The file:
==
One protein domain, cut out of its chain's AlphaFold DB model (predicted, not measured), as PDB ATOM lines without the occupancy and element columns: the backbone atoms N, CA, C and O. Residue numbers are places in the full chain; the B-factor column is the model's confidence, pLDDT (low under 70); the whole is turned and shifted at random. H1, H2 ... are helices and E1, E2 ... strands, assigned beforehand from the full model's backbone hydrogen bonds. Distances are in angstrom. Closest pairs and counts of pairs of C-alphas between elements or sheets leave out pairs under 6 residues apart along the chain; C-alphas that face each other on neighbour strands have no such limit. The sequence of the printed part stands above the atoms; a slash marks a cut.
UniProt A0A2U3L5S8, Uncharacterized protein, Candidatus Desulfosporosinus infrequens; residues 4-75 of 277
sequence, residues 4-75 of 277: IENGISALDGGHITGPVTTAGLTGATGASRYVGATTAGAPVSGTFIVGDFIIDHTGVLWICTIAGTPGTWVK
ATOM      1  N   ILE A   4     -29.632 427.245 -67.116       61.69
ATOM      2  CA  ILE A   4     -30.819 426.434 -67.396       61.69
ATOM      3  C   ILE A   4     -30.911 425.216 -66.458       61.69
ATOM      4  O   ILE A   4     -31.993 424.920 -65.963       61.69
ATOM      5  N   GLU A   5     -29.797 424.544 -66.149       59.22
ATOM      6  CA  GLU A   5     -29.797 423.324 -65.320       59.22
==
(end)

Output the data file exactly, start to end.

One protein domain, cut out of its chain's AlphaFold DB model (predicted, not measured), as PDB ATOM lines without the occupancy and element columns: the backbone atoms N, CA, C and O. Residue numbers are places in the full chain; the B-factor column is the model's confidence, pLDDT (low under 70); the whole is turned and shifted at random. H1, H2 ... are helices and E1, E2 ... strands, assigned beforehand from the full model's backbone hydrogen bonds. Distances are in angstrom. Closest pairs and counts of pairs of C-alphas between elements or sheets leave out pairs under 6 residues apart along the chain; C-alphas that face each other on neighbour strands have no such limit. The sequence of the printed part stands above the atoms; a slash marks a cut.
UniProt A0A2U3L5S8, Uncharacterized protein, Candidatus Desulfosporosinus infrequens; residues 4-75 of 277
sequence, residues 4-75 of 277: IENGISALDGGHITGPVTTAGLTGATGASRYVGATTAGAPVSGTFIVGDFIIDHTGVLWICTIAGTPGTWVK
ATOM      1  N   ILE A   4     -29.632 427.245 -67.116       61.69
ATOM      2  CA  ILE A   4     -30.819 426.434 -67.396       61.69
ATOM      3  C   ILE A   4     -30.911 425.216 -66.458       61.69
ATOM      4  O   ILE A   4     -31.993 424.920 -65.963       61.69
ATOM      5  N   GLU A   5     -29.797 424.544 -66.149       59.22
ATOM      6  CA  GLU A   5     -29.797 423.324 -65.320       59.22